Leaving Jackson to raise the four children, go grocery shopping, cook all the meals and clean up, do the laundry, and clean the house. Hyman complained, between affairs, that Jackson didn’t do enough of her money-making writing. That was his only mention of her writing.
I wanted to pull Jackson aside and say, “Cut off your bitch of a mother, divorce your bastard of husband.” But she didn’t. She stayed loyal to those lifelong abusers, drinking bottle after bottle of whiskey, sometimes in one afternoon, “a lonely, belittled woman”.
Jackson died in 1965, at age 48, of “heart failure”.
At the end of the review, I was misty-eyed. Whispered a little prayer, “Shirley, we admire and honor your hard-won writing to this day. Rest in Peace.” I hope she heard me.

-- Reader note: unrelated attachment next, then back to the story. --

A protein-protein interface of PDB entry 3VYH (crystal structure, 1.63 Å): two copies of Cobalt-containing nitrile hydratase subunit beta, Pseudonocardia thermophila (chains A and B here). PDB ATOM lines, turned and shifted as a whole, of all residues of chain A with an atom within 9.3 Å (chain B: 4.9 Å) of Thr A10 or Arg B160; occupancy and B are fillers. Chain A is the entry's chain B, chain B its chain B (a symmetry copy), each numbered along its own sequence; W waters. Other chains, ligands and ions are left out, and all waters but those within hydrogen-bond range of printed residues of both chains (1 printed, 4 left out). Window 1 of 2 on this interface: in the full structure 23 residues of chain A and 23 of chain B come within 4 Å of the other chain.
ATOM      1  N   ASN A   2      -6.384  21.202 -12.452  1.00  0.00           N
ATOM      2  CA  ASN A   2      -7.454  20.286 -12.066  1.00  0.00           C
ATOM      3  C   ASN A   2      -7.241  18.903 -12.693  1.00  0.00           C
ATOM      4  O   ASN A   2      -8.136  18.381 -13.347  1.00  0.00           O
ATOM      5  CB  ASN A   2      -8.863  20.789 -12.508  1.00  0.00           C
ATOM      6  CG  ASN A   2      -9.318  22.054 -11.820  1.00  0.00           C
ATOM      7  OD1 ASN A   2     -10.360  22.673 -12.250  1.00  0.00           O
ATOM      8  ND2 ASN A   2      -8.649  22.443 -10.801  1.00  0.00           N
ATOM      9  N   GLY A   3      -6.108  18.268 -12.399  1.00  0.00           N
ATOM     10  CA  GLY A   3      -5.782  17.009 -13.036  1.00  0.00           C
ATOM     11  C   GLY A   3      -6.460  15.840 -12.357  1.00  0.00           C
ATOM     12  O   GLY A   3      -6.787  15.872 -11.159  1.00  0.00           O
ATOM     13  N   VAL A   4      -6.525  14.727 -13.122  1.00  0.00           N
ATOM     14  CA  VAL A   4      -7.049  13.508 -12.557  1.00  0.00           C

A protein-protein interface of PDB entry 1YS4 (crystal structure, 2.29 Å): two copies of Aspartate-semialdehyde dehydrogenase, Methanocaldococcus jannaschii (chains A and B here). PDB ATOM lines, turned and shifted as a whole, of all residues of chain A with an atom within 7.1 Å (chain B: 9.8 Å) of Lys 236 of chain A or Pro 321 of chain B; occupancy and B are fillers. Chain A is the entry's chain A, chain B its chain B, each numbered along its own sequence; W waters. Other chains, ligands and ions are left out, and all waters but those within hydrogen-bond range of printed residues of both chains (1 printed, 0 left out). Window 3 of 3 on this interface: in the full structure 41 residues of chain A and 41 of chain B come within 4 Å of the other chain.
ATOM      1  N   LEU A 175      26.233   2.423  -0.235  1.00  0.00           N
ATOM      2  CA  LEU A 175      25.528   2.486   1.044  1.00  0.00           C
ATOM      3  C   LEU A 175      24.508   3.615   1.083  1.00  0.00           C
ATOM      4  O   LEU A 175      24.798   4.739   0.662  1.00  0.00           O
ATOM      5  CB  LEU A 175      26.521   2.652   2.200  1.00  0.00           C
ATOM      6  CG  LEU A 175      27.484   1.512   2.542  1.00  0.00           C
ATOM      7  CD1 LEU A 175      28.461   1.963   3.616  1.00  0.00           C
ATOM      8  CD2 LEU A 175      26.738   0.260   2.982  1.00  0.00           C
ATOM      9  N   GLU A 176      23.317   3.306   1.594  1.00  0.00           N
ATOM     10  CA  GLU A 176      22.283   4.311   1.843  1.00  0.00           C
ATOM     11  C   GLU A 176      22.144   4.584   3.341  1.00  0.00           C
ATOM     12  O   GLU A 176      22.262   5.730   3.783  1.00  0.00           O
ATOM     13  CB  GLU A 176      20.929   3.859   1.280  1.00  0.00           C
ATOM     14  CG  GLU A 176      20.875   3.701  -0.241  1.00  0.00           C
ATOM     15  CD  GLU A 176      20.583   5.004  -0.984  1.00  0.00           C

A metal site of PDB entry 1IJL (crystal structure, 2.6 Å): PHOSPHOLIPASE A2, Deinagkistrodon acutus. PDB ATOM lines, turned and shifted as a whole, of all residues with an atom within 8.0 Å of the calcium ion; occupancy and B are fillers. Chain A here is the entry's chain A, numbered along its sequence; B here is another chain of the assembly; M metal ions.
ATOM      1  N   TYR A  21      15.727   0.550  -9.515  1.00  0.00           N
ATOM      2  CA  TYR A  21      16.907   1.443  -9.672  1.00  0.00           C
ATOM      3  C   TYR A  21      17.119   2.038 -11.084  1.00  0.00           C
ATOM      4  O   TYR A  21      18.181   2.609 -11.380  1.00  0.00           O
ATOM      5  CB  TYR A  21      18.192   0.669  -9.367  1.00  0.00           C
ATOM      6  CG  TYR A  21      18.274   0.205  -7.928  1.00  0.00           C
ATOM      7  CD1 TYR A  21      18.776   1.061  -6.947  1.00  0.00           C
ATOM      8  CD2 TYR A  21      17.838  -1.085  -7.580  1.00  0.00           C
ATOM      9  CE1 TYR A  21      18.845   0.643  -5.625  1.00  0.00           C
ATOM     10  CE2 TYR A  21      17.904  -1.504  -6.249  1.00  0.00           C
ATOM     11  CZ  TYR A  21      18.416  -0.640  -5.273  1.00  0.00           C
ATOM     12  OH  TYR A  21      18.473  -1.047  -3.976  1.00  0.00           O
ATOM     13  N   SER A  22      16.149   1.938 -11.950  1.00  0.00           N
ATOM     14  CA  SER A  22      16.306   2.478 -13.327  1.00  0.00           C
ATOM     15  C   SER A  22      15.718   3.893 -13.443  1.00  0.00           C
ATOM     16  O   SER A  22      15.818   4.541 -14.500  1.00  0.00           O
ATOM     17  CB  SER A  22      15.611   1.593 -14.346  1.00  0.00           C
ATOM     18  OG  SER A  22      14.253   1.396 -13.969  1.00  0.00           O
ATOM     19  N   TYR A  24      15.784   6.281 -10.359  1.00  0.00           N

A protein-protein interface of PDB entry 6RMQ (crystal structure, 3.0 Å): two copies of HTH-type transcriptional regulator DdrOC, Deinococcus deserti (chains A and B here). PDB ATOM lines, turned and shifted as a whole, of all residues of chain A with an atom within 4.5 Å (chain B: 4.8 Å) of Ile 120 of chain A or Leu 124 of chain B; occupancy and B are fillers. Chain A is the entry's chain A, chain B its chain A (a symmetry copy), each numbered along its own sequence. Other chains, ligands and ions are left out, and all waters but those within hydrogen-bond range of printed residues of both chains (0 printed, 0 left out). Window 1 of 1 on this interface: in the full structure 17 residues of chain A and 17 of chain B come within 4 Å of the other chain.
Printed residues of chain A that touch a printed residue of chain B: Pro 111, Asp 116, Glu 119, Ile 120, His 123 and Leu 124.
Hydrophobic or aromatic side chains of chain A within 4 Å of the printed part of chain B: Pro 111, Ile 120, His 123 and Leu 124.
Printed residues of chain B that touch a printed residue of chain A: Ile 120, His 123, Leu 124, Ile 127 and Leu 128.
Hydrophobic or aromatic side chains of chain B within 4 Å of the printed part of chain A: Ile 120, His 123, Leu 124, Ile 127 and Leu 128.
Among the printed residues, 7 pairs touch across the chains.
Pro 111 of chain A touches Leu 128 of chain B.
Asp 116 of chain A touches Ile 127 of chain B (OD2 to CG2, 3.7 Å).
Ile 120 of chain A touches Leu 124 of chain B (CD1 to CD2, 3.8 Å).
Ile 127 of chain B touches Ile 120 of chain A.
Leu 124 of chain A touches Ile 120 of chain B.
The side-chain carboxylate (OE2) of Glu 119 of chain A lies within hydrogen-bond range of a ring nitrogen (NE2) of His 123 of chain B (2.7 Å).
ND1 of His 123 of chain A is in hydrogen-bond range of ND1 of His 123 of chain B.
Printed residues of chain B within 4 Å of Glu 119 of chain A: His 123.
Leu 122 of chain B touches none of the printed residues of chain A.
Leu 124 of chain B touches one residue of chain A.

Do you read biographies? These days, I seldom do, but I used to. I DO read the reviews of biographies published in the TLS.
So there you have it, my friends.
ODDITIES: 22 Stories is on Kindle worldwide, including in the US, in the UK, Canada, Australia, France, Italy, Spain, Germany, in the Netherlands, Mexico, Brazil, India, and Japan.
ODDITIES: 22 Stories is in Print as a beautiful trade paperback in the US
, in the UK, Canada, France, Italy, Germany, Spain, and Japan. New! Now in print at Australia
CHROME is in U.S. print as a beautiful trade paperback. Also in U.K. print, in German print, in French print, in Spanish print, in Italian print, and in Japanese print. New! Now in Print in Australia
The ebook is on US Kindle, Barnes and Noble, Smashwords, Apple, Kobo, and on UK Kindle, Canada Kindle, Australia Kindle, India Kindle, Germany Kindle, France Kindle, Spain Kindle, Italy Kindle, Netherlands Kindle, Japan Kindle, Brazil Kindle, and Mexico Kindle.
Summer of Love
is back in the U.S., U.K.,  France, Germany, Italy, Spain, and Japan. New! Now in Print in Australia